ATLANTA, GA - MARCH 23: Quincy Miller #30 of the Baylor Bears cleebrates during their 75 to 70 win over the Xavier Musketeers during the 2012 NCAA Men's Basketball South Regional Semifinal game at the Georgia Dome on March 23, 2012 in Atlanta, Georgia. (Photo by Kevin C. Cox/Getty Images)
Why the Timberwolves Should Take Quincy Miller With the #18 Overall Pick
In the average NBA draft, there is usually one superstar, a couple of All-Stars, a handful of rotation players and a lot of players who will have very short careers. When there is the chance to grab one of those All-Stars, especially when it is at a position of dire need for the team making the selection, I think it is worth the risk.
Quincy Miller, in my opinion, is such a calculated risk. He's a swing-for-the-fences move. If it all works out how it should, Miller will be an All-Star caliber small forward and a poor man's Kevin Durant. If it doesn't work out, then the cost is minimal, given who else is available at that position.
Canis Hoopus favorites Jae Crowder and Will Barton have impressive statistical production from their respective seasons in college. In my opinion, however, neither one has the ability to be anything more than a solid rotation player in the NBA and neither will be able to turn the Wolves from a fringe playoff team to a contender.
Quincy Miller is capable of both. Much more below the fold:
Between 1985 and 2009, there have been 750 top-30 picks made in the NBA Draft. 119 of those draft picks have gone on to be selected to one or more NBA All-Star games. 134 of those draft picks only played 3 or fewer seasons before being out the league entirely.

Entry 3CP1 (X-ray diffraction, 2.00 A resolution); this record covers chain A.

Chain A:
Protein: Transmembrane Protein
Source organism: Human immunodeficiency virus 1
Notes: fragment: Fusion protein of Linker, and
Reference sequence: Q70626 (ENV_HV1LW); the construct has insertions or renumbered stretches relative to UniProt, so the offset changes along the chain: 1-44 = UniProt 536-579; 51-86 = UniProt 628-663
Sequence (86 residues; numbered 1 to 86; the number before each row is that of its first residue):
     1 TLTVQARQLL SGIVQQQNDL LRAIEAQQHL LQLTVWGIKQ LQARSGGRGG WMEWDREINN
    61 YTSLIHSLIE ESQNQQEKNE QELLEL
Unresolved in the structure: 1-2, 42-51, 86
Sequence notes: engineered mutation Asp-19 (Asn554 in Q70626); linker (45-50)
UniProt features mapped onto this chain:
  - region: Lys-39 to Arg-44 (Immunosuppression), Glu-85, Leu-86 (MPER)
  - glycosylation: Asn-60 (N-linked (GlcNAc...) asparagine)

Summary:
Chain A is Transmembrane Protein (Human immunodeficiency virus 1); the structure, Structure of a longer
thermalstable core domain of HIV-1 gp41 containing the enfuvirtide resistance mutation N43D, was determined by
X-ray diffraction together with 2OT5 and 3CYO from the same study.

Outside of the top-10, the odds get even worse. From picks 11-30, only 40 players have become All-Stars, while 124 have failed to make it to a fourth NBA season.
8 players selected were gone within 3 or fewer seasons: Kevin Brooks, Luther Wright, Eric Mobley, Chris Anstey, Mirsad Turkcan, Curtis Borchardt, Oleksiy Pecherov and Ricky Berry.
The point is that for teams picking late into the NBA draft, the chance of picking an All-Star is very low. When an opportunity is available, even if there are some question marks, it is important to take that chance instead of taking the "safe" pick. Of course, given that nearly 1/3 of the picks made at the 18th spot are out of the league fairly quickly, even "safe" picks aren't sure things.
|Pick||All-Star||All-Star 2+||>500 Starts||>1000 Playoff Mins||<3 Seasons|
The Minnesota Timberwolves need an All-Star level contributor on the wing. It is almost impossible to get beyond the first round of the playoffs without one. Having role players is important, but it is very rare to see a team contend in the playoffs without a shooting guard or a small forward who can create his own shot and convert that shot at a high rate. LeBron James and Kevin Durant are obvious examples, but players like Paul Pierce, Manu Ginobili, Luol Deng and Shawn Marion have been vital parts of their teams' playoff successes over the past couple of years.
Currently, the Wolves have no replacement-level wings, let alone All-Star level wings. Unless you want to gamble that Derrick Williams is going to become that player, then the team is going to need to find him somewhere else.
A trade could serve that purpose. Andre Iguodala. Kevin Martin. Rudy Gay. These are talented wing players who would certainly improve the team. Of course, it is unknown as to whether those teams are willing to trade those players, and even if they are, are the Wolves willing and able to put together a good enough package to make that trade? If a trade for one of these players is possible, I would give away anyone but Kevin Love, Ricky Rubio or Nikola Pekovic to make it happen.